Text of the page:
Graduate study focuses more on understanding of content rather than just memorization; you will need to hone your study skills to meet the demands and workload of grad school. Self-discipline, motivation and a sense of responsibility are crucial, as you will need to develop and manage your time and work schedules -- and stick to them as well.

Evaluate Study Time

Assess the total time you can allot for studying. Use the time assessment chart of Texas A&M University (found in the Resources section) as a template. Mark an “X” for times that you cannot use for studying, such as hours set aside for sleeping, bathing or work, if you are a working student. Mark a “/” for times that are inconvenient for study but during which you can allow for occasional study in case of examinations or other study emergencies; these can be after work hours, when you would often be too tired to study or times during which frequent interruptions are more likely. However, these flexible study hours should not be taken into account while calculating your total study time. Now, add the unmarked hours for all seven days to get your total weekly study time.

Manage Time

Prepare a study schedule for the study time you evaluated. To effectively manage this time you should prioritize tasks, avoid procrastination and complete assignments depending on their deadlines. Creating short- and long-term study goals enables effective utilization of time. Setting personal deadlines in addition to official ones can help keep you ahead.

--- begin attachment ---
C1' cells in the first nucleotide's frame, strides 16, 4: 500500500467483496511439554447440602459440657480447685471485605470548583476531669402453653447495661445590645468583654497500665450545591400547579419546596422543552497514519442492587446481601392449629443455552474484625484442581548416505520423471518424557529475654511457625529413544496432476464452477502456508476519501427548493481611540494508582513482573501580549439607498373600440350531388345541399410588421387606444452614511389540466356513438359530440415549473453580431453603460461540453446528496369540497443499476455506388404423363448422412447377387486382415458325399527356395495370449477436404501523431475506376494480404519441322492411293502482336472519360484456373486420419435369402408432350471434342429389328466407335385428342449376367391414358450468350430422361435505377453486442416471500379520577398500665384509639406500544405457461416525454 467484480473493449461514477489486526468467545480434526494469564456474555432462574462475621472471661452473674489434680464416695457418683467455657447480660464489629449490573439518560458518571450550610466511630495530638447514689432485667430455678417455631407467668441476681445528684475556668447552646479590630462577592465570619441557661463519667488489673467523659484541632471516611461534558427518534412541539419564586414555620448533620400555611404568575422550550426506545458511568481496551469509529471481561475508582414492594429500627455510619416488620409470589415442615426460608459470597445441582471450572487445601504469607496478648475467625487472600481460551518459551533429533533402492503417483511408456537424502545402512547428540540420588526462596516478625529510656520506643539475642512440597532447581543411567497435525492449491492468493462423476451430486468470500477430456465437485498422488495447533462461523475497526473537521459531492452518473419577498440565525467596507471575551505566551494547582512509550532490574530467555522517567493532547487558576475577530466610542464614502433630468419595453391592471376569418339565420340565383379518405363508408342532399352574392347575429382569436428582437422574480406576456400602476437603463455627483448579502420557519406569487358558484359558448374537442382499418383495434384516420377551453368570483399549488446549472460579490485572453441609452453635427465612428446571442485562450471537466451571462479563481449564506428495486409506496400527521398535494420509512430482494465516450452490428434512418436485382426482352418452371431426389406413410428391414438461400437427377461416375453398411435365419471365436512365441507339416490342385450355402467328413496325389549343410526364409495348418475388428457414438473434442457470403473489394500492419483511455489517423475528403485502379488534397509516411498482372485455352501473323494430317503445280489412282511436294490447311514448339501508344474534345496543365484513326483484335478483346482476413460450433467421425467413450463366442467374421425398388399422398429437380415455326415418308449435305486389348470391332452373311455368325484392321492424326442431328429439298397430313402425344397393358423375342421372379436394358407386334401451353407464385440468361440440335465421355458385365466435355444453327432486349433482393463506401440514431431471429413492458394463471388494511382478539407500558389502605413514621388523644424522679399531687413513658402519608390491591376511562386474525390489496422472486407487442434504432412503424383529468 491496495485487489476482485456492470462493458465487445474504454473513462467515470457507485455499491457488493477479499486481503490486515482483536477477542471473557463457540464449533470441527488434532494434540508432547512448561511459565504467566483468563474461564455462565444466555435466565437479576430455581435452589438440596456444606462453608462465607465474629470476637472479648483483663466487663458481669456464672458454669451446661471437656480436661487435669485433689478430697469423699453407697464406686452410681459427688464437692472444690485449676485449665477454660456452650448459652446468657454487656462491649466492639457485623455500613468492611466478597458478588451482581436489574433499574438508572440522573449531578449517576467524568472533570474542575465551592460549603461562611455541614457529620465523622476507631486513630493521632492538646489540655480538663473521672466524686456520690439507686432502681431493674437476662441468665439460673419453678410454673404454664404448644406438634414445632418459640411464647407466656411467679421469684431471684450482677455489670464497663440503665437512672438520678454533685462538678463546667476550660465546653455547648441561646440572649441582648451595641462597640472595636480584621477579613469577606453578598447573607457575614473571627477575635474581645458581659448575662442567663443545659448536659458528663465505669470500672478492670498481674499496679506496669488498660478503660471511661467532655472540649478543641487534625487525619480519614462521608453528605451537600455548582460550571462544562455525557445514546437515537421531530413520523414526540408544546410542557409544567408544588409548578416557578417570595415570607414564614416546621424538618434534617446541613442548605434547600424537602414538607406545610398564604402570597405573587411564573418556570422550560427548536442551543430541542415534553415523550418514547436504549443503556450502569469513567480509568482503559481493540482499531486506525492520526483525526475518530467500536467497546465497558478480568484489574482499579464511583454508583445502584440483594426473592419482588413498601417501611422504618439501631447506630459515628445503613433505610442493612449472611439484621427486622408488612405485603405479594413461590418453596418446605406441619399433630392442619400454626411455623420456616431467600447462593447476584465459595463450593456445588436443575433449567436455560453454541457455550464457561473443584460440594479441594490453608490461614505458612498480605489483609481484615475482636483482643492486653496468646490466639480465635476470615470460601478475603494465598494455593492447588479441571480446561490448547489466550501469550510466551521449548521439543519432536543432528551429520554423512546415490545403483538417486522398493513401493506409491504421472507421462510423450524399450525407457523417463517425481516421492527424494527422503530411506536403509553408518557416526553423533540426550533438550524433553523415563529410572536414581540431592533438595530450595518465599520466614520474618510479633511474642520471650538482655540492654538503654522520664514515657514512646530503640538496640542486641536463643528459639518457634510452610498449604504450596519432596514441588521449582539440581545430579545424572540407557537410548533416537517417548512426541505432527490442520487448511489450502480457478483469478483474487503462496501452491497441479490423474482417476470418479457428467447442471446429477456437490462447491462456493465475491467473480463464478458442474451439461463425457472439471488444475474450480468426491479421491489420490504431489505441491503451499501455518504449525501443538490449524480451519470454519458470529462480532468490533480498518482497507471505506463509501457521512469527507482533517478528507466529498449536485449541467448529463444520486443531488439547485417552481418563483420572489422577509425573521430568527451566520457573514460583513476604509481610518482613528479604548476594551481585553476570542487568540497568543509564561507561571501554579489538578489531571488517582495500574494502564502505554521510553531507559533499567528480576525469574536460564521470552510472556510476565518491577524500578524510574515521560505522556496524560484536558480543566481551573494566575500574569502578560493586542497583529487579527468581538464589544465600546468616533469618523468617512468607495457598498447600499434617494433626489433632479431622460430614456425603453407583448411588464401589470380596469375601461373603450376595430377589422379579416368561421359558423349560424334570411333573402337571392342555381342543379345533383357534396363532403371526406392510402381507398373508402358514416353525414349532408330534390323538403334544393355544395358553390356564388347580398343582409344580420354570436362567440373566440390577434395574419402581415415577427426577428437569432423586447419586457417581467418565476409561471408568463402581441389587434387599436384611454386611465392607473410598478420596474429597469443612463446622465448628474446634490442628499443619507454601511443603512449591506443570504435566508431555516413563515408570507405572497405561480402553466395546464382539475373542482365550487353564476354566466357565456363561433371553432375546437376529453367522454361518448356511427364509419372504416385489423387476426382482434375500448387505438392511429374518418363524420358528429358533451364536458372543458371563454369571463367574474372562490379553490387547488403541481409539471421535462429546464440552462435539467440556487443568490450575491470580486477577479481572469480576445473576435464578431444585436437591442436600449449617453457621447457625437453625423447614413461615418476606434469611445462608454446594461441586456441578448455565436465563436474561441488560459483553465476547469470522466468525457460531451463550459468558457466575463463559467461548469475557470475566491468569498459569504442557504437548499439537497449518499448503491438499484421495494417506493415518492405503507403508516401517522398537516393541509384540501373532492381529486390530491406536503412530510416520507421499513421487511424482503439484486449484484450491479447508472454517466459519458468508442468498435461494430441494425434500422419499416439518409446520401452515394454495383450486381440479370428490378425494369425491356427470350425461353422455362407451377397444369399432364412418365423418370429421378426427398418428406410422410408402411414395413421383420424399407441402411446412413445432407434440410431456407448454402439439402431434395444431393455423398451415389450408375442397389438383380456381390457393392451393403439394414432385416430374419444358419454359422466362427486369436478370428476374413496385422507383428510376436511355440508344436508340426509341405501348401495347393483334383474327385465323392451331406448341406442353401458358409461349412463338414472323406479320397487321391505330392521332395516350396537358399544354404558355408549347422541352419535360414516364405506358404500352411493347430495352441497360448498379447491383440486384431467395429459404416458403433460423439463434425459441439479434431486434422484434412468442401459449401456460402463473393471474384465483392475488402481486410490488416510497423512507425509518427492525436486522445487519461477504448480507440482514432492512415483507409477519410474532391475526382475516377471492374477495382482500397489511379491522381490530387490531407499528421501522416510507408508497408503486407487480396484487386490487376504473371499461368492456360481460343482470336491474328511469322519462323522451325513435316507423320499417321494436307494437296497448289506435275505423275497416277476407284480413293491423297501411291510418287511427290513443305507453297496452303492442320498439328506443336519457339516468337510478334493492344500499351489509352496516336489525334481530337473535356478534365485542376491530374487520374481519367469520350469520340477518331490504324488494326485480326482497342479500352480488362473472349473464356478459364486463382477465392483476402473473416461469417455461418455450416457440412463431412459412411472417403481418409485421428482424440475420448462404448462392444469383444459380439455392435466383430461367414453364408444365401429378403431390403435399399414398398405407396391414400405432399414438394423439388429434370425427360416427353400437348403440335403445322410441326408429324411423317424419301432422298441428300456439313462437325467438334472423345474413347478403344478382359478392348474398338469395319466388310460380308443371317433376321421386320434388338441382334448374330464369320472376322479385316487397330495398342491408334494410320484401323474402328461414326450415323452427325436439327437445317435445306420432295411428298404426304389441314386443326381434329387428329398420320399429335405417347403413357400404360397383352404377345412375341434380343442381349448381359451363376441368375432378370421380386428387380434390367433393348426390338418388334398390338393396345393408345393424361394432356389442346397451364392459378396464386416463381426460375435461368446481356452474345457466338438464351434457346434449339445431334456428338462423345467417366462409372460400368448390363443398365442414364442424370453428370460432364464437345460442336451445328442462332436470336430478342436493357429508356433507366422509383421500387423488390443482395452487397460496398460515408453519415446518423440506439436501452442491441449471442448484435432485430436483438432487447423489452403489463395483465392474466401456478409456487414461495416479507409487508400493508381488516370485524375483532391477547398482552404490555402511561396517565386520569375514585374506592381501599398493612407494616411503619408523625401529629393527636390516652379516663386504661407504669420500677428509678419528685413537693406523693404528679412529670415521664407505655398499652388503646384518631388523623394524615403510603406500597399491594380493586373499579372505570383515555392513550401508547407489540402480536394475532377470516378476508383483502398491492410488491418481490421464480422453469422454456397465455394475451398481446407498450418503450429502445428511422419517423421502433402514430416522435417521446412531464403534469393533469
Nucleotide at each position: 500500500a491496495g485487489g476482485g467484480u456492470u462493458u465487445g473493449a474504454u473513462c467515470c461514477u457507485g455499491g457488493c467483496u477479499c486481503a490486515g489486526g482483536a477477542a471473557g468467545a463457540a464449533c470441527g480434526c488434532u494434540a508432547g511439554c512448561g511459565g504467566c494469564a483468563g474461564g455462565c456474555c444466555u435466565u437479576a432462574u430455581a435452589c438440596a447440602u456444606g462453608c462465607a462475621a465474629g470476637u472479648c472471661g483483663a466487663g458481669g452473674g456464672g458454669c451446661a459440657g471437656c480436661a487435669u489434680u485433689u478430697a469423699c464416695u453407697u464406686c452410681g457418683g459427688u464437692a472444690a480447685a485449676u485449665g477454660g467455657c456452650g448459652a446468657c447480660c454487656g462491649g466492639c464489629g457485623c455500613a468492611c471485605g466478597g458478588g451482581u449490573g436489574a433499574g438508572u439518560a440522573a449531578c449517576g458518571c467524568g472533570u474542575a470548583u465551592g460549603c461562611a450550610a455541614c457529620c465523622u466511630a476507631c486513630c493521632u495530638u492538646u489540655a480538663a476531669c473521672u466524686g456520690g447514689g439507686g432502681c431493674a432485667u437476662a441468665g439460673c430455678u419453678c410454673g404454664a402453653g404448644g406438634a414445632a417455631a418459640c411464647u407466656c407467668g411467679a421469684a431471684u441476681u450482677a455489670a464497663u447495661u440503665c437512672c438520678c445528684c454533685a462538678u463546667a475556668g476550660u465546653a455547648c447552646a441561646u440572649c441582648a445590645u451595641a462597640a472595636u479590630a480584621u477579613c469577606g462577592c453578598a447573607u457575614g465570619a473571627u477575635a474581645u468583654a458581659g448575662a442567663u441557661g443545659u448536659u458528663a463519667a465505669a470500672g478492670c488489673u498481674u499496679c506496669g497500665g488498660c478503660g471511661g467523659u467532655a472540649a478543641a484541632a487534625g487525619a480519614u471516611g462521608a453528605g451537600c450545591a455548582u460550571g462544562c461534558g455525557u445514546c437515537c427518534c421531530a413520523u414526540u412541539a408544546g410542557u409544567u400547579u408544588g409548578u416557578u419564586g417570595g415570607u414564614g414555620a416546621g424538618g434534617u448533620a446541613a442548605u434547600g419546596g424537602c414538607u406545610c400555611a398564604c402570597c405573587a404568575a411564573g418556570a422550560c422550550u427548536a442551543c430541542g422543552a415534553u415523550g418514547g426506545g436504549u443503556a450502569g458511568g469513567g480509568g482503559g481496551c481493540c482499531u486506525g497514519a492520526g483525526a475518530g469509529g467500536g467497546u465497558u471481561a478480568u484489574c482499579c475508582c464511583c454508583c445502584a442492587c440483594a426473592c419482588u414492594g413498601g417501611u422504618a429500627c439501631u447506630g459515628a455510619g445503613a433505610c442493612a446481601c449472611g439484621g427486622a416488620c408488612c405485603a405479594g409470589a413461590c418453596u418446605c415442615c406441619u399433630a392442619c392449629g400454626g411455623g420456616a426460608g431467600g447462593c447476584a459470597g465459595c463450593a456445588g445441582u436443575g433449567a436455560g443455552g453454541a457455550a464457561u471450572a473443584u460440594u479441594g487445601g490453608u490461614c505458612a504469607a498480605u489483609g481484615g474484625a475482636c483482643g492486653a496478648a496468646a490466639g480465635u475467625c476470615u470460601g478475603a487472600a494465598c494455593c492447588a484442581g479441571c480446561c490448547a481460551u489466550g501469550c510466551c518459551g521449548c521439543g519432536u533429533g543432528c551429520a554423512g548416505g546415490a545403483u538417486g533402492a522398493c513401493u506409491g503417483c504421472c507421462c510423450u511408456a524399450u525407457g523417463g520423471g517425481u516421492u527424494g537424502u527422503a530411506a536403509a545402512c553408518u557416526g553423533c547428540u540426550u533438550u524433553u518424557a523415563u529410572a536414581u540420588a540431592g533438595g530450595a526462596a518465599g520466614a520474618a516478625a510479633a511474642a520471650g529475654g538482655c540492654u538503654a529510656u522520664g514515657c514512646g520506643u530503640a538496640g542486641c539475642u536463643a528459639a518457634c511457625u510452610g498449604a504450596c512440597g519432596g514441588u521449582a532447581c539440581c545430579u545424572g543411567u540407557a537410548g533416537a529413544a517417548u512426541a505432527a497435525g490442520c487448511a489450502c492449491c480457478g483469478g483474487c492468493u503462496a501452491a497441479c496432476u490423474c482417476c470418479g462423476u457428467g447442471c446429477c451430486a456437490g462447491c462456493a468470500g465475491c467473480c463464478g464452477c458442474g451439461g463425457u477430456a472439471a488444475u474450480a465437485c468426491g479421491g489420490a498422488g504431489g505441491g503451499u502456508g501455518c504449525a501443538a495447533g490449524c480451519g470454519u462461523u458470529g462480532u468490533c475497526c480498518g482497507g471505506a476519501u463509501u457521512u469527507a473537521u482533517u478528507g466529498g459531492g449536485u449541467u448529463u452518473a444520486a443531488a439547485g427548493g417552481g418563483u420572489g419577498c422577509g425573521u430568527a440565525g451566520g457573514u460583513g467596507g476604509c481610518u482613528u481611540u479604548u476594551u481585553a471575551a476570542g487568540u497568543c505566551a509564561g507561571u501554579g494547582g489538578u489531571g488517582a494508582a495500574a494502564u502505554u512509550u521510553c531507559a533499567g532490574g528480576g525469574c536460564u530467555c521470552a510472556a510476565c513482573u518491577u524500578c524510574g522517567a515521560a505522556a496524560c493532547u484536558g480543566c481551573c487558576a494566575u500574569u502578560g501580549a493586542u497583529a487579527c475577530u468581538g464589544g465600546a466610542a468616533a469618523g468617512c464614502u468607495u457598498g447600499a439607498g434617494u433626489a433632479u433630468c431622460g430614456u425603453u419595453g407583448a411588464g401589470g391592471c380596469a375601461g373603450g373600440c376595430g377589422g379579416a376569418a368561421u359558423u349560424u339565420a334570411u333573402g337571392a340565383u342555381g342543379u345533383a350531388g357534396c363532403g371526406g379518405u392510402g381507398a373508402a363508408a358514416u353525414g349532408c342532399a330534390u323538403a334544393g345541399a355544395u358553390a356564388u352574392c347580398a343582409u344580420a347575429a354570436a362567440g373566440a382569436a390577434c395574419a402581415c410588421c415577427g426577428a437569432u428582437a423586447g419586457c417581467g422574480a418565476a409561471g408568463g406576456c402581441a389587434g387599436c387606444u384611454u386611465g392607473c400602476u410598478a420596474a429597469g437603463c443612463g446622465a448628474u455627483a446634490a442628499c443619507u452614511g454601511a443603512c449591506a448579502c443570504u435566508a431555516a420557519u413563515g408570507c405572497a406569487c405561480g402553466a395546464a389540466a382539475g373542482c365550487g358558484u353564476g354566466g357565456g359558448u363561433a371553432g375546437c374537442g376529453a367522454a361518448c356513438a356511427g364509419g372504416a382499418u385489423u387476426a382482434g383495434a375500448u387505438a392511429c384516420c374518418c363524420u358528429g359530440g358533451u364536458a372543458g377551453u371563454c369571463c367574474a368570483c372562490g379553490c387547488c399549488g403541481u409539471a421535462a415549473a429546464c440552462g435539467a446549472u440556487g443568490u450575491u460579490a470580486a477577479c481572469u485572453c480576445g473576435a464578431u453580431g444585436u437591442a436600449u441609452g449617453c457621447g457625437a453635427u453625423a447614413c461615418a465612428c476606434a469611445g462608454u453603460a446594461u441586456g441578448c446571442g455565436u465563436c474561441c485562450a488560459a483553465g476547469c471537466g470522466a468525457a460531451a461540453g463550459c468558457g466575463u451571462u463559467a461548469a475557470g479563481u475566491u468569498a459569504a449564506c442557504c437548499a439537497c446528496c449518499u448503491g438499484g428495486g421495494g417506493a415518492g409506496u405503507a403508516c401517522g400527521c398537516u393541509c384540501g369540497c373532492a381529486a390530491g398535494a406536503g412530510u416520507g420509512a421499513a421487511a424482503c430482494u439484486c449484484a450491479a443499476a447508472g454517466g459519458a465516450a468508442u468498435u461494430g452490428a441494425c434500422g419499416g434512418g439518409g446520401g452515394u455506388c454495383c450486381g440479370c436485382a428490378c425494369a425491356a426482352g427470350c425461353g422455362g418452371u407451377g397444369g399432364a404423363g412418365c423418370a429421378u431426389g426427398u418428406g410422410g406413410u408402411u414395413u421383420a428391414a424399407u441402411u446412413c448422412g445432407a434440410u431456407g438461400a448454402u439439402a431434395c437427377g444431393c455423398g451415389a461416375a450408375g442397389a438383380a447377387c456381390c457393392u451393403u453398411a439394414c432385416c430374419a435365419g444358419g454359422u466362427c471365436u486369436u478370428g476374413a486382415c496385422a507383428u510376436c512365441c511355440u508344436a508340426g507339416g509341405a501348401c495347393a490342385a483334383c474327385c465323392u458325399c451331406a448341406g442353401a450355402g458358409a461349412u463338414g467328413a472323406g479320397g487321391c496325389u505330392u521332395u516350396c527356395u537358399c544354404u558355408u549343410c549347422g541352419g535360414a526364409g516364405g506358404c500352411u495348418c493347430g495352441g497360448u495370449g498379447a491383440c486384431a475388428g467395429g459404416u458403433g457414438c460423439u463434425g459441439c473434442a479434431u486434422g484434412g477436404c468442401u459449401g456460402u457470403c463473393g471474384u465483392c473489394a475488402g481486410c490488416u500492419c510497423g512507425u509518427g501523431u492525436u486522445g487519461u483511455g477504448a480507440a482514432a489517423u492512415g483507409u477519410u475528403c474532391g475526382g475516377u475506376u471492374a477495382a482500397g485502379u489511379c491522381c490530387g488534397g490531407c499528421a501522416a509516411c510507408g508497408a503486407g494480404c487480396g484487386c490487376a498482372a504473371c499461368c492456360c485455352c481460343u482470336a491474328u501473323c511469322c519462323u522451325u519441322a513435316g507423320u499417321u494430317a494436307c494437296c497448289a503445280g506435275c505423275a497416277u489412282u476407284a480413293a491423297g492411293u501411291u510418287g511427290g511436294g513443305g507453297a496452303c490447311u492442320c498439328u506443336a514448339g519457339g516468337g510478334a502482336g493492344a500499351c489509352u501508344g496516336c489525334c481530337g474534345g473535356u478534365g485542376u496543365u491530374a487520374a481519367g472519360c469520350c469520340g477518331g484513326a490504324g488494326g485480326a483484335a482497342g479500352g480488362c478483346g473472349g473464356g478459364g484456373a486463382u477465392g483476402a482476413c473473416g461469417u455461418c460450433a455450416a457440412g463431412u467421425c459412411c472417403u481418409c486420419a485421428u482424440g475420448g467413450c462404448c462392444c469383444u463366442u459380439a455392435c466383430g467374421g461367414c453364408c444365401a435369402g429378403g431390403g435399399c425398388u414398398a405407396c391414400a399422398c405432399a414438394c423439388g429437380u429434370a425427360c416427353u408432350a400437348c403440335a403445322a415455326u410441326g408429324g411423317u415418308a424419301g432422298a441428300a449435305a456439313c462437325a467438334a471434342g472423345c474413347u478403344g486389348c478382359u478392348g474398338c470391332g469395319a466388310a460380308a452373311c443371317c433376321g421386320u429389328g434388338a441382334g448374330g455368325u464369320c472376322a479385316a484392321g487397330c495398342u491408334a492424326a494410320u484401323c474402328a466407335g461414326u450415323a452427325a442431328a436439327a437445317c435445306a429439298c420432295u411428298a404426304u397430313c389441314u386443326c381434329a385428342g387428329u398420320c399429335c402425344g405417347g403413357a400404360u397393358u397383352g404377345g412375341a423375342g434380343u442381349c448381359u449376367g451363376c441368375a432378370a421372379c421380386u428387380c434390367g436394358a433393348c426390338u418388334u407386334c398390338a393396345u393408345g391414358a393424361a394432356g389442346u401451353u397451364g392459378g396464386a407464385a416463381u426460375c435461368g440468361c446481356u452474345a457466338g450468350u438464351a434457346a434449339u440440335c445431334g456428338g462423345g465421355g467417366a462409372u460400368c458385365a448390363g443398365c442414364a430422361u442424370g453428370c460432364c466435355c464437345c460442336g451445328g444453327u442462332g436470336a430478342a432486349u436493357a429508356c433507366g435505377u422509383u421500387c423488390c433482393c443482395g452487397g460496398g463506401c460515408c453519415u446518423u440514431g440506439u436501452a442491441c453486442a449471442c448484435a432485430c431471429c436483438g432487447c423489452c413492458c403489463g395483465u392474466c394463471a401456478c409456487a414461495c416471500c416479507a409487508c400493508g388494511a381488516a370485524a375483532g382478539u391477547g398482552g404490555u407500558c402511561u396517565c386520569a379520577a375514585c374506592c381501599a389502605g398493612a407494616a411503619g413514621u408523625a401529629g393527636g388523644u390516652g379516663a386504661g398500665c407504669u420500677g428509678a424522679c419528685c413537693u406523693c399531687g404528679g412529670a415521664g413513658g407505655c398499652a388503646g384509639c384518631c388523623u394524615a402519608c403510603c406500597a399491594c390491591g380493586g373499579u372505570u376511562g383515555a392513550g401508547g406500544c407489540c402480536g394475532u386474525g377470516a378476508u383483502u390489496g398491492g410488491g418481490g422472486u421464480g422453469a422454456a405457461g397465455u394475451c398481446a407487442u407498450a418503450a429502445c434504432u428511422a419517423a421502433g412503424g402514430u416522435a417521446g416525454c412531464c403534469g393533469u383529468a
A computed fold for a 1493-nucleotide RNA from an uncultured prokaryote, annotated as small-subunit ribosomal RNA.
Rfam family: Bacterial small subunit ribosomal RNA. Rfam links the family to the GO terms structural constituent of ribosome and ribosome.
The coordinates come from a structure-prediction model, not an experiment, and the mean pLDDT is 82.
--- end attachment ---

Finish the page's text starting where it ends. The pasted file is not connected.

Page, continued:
Choose Proper Study Locations

Study locations conducive to learning are as important as the study itself. Analyze your environmental preferences. Do you prefer silent atmospheres or do you need sound in the background? Choose spaces with sufficient lighting and ventilation. Use straight-backed chairs and flat desks instead of recliners or sofas, as the latter can induce sleep. If you are considering study spaces outside of your home, choose locations that require minimal travel time. If you are designating a specific area at home as your study space, use this space for study alone and not for reading novels or hobbies; by doing so, your train your mind to a greater state of discipline and concentration when you use the space.

Develop Effective Study Habits

Practice taking notes of class lessons as they happen, and prepare clear concise notes later for study outside the classroom. Keep separate notes for each subject to avoid confusion. Maintain folders to file old exam questions. When you read, read for understanding; consider using the SQ3R technique for better reading comprehension. The “S” in the acronym stands for “Survey,” which requires you to start your study with a survey of the lesson headlines and summaries. “Q” represents “Questions” where you question yourself from what you have read. “Read,” “Recite” and “Review” are the 3Rs: read the content in-depth to answer your questions, recite the content aloud and recall the answers to your earlier questions without looking at the content. Review questions that you have not been able to answer; revisit the relevant sections to find answers. Be sure to take breaks while studying.